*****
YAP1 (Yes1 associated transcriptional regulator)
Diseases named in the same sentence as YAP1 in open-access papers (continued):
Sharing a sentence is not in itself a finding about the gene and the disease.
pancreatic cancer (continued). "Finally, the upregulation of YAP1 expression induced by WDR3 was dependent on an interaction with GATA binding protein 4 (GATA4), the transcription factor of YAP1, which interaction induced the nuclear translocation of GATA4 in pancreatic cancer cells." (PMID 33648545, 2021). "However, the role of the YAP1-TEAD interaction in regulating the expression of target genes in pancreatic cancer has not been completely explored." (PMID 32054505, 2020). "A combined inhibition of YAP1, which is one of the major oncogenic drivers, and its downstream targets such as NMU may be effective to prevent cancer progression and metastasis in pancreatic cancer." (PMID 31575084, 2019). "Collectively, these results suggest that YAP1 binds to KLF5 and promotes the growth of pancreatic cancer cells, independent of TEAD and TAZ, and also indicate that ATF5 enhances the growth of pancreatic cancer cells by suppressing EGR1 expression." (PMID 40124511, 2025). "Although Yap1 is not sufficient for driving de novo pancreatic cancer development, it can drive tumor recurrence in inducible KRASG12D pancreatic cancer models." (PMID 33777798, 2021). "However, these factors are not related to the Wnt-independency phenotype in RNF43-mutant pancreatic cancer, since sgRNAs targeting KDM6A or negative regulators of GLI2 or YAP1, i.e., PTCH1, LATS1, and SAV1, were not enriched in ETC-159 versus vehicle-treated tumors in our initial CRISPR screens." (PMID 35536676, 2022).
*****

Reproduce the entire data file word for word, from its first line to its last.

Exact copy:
YAP1 (Yes1 associated transcriptional regulator)
Diseases named in the same sentence as YAP1 in open-access papers (continued):
Sharing a sentence is not in itself a finding about the gene and the disease.
pancreatic cancer (continued). "Finally, the upregulation of YAP1 expression induced by WDR3 was dependent on an interaction with GATA binding protein 4 (GATA4), the transcription factor of YAP1, which interaction induced the nuclear translocation of GATA4 in pancreatic cancer cells." (PMID 33648545, 2021). "However, the role of the YAP1-TEAD interaction in regulating the expression of target genes in pancreatic cancer has not been completely explored." (PMID 32054505, 2020). "A combined inhibition of YAP1, which is one of the major oncogenic drivers, and its downstream targets such as NMU may be effective to prevent cancer progression and metastasis in pancreatic cancer." (PMID 31575084, 2019). "Collectively, these results suggest that YAP1 binds to KLF5 and promotes the growth of pancreatic cancer cells, independent of TEAD and TAZ, and also indicate that ATF5 enhances the growth of pancreatic cancer cells by suppressing EGR1 expression." (PMID 40124511, 2025). "Although Yap1 is not sufficient for driving de novo pancreatic cancer development, it can drive tumor recurrence in inducible KRASG12D pancreatic cancer models." (PMID 33777798, 2021). "However, these factors are not related to the Wnt-independency phenotype in RNF43-mutant pancreatic cancer, since sgRNAs targeting KDM6A or negative regulators of GLI2 or YAP1, i.e., PTCH1, LATS1, and SAV1, were not enriched in ETC-159 versus vehicle-treated tumors in our initial CRISPR screens." (PMID 35536676, 2022).